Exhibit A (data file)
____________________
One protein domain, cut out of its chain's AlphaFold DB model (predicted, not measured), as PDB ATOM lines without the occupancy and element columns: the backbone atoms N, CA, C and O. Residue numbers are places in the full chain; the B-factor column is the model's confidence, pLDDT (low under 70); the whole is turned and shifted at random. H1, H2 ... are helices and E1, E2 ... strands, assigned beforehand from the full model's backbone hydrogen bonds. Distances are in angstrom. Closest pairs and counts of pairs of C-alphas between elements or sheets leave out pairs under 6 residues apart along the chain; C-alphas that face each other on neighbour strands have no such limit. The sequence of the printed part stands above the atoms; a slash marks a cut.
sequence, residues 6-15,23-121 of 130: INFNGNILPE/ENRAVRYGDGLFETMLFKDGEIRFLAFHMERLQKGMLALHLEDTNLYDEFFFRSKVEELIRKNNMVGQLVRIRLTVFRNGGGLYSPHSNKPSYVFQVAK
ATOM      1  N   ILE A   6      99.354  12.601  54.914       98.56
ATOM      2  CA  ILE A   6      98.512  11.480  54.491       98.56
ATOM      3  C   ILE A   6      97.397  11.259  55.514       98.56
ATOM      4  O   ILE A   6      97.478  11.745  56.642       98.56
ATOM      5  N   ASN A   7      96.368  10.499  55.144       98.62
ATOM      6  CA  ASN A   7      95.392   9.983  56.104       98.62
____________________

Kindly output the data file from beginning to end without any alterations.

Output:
One protein domain, cut out of its chain's AlphaFold DB model (predicted, not measured), as PDB ATOM lines without the occupancy and element columns: the backbone atoms N, CA, C and O. Residue numbers are places in the full chain; the B-factor column is the model's confidence, pLDDT (low under 70); the whole is turned and shifted at random. H1, H2 ... are helices and E1, E2 ... strands, assigned beforehand from the full model's backbone hydrogen bonds. Distances are in angstrom. Closest pairs and counts of pairs of C-alphas between elements or sheets leave out pairs under 6 residues apart along the chain; C-alphas that face each other on neighbour strands have no such limit. The sequence of the printed part stands above the atoms; a slash marks a cut.
sequence, residues 6-15,23-121 of 130: INFNGNILPE/ENRAVRYGDGLFETMLFKDGEIRFLAFHMERLQKGMLALHLEDTNLYDEFFFRSKVEELIRKNNMVGQLVRIRLTVFRNGGGLYSPHSNKPSYVFQVAK
ATOM      1  N   ILE A   6      99.354  12.601  54.914       98.56
ATOM      2  CA  ILE A   6      98.512  11.480  54.491       98.56
ATOM      3  C   ILE A   6      97.397  11.259  55.514       98.56
ATOM      4  O   ILE A   6      97.478  11.745  56.642       98.56
ATOM      5  N   ASN A   7      96.368  10.499  55.144       98.62
ATOM      6  CA  ASN A   7      95.392   9.983  56.104       98.62